The launch of Apollo 12 into a thunderstorm, and the resultant lightning strike half a minute later.

power supply and guidance, and flew on unscathed.36 As this was the first time that Walter Kapryan (the launch director of the Kennedy Space Center) and Gerry Griffin (the flight director in Houston) had supervised an Apollo launch, they promptly became known as "the rookies who launched into a thunderstorm".37


When the Atlas became a priority, the Air Force ordered the parallel development of a completely different design, in case the Atlas proved impractical. The contract went to the Martin Company. By this time, the engineering database had advanced sufficiently to make air-starting a liquid rocket an acceptable challenge, and it was decided to employ an efficient tandem configuration. The first stage had a twin-chamber Aerojet LR-87 engine and the second had a single-chamber LR-91, both burning kerosene and oxygen. The engines were to gimbal to steer the vehicle in powered flight, and verniers were to refine the trajectory of the second stage after its main engine shut down. Development was rapid, and in February 1959 the first stage was tested using a mock-up second stage. Ten full-range flights followed in 1960. Like the Atlas-F, the Titan was to be stored vertically in a silo and raised for firing. Being more advanced, it could have been expected to complement and later supersede the Atlas, but in 1963 the Air Force decided to withdraw both. Unlike the Atlas, the Titan was junked. The Titan II, on which work started in 1960, was a very different story. Although it benefitted from lessons learned with the Titan I, it was a wholly new design and a variety of technological developments simplified its construction. In this case the engines burned hydrazine and nitrogen tetroxide which, being hypergolic, burned on coming into contact, thereby eliminating the igniter. The fact that these propellants were not cryogenic enabled the missile to be stored ready to fire from its silo literally at one-minute's notice. Development was rapid, and after a test programme that began with the debut launch in March 1962, the Air Force began the deployment of three 'wings', each of 18 missiles, in 1963.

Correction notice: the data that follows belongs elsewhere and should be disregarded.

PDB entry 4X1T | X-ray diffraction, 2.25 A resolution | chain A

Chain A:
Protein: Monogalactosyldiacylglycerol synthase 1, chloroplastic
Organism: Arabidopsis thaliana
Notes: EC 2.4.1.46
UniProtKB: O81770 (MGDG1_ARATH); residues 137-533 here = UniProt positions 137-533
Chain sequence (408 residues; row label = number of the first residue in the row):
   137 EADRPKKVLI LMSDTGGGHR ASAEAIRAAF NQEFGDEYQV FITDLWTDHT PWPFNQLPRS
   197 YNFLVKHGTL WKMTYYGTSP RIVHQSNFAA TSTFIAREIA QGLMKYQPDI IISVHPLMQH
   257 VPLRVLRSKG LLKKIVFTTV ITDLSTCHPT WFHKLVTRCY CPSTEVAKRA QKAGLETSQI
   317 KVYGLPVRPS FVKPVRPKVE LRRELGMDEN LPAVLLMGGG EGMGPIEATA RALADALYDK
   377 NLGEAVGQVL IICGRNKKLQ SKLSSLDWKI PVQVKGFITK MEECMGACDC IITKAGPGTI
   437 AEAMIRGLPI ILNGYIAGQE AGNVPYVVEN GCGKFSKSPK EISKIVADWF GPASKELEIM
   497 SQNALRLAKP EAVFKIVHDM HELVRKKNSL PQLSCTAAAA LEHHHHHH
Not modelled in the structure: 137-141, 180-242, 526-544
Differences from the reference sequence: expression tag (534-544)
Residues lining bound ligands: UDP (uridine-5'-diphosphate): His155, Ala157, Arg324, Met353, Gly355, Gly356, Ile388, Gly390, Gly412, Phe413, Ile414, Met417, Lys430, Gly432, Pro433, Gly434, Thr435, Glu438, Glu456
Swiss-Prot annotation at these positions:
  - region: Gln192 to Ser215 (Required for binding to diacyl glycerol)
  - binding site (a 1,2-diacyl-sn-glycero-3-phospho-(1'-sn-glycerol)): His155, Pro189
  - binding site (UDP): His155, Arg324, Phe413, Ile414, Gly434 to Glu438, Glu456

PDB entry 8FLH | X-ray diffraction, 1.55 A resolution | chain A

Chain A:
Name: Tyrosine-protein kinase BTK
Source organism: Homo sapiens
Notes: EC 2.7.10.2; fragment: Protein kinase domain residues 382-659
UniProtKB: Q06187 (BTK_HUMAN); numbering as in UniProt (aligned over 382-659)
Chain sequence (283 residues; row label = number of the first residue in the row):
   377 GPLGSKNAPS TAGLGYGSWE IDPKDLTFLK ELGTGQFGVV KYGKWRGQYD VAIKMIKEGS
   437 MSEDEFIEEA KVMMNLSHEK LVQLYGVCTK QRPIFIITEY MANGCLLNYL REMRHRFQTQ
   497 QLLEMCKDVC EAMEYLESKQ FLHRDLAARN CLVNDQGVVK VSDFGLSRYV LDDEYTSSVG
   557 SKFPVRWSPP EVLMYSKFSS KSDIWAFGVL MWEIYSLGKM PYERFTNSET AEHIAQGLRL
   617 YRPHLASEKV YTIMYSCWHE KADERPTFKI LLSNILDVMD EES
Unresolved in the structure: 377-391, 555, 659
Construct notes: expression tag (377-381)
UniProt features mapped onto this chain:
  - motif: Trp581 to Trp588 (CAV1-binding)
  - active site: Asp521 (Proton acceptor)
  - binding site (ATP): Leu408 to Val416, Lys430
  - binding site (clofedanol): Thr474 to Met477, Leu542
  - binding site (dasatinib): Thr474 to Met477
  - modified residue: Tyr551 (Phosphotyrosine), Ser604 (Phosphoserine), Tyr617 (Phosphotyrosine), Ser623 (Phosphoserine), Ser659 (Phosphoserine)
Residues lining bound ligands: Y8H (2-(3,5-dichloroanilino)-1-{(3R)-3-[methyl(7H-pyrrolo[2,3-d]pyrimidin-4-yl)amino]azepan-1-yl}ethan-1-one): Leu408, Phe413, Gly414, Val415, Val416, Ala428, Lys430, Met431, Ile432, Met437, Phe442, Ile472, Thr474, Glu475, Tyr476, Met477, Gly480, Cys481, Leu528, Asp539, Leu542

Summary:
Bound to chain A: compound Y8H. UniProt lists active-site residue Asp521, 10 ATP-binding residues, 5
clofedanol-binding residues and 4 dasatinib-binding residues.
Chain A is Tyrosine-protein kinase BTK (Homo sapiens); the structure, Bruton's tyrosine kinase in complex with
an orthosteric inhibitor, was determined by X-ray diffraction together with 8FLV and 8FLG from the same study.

In addition, the Air Force intended to use the Titan II as a space launcher, and